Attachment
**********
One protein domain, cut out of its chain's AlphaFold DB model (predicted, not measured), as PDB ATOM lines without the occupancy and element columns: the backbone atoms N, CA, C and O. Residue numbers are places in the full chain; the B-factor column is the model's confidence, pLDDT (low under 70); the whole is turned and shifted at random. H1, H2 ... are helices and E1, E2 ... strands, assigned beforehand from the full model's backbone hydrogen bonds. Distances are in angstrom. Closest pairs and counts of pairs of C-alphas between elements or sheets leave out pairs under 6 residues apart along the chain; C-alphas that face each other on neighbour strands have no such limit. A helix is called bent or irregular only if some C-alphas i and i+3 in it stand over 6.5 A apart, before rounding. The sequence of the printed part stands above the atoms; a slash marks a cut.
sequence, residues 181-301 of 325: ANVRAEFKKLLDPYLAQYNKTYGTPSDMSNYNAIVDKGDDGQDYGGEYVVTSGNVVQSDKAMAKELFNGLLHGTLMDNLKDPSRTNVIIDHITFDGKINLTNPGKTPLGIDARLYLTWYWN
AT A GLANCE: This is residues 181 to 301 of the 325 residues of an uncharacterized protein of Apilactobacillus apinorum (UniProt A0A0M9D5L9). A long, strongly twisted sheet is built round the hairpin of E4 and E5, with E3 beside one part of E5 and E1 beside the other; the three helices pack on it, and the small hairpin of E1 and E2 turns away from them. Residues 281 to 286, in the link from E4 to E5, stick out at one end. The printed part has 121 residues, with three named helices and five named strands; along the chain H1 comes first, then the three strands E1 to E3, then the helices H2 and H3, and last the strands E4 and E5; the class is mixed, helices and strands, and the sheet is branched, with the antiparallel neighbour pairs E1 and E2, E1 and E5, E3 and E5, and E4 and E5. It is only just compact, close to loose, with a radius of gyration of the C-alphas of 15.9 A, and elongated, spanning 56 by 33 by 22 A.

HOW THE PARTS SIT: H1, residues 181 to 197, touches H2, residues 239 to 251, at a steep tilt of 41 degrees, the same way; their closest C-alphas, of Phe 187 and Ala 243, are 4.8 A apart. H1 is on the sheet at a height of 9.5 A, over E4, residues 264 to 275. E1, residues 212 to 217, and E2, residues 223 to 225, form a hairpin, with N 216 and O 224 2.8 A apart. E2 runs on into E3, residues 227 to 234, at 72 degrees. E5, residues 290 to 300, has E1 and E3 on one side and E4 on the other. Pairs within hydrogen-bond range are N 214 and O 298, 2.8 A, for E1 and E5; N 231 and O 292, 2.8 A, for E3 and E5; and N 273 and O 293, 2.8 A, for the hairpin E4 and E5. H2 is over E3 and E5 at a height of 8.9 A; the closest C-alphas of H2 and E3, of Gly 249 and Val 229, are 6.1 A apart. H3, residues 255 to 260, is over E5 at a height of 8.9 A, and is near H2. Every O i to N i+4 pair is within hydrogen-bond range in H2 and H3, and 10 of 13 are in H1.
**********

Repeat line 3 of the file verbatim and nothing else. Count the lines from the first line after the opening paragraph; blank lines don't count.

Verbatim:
HOW THE PARTS SIT: H1, residues 181 to 197, touches H2, residues 239 to 251, at a steep tilt of 41 degrees, the same way; their closest C-alphas, of Phe 187 and Ala 243, are 4.8 A apart. H1 is on the sheet at a height of 9.5 A, over E4, residues 264 to 275. E1, residues 212 to 217, and E2, residues 223 to 225, form a hairpin, with N 216 and O 224 2.8 A apart. E2 runs on into E3, residues 227 to 234, at 72 degrees. E5, residues 290 to 300, has E1 and E3 on one side and E4 on the other. Pairs within hydrogen-bond range are N 214 and O 298, 2.8 A, for E1 and E5; N 231 and O 292, 2.8 A, for E3 and E5; and N 273 and O 293, 2.8 A, for the hairpin E4 and E5. H2 is over E3 and E5 at a height of 8.9 A; the closest C-alphas of H2 and E3, of Gly 249 and Val 229, are 6.1 A apart. H3, residues 255 to 260, is over E5 at a height of 8.9 A, and is near H2. Every O i to N i+4 pair is within hydrogen-bond range in H2 and H3, and 10 of 13 are in H1.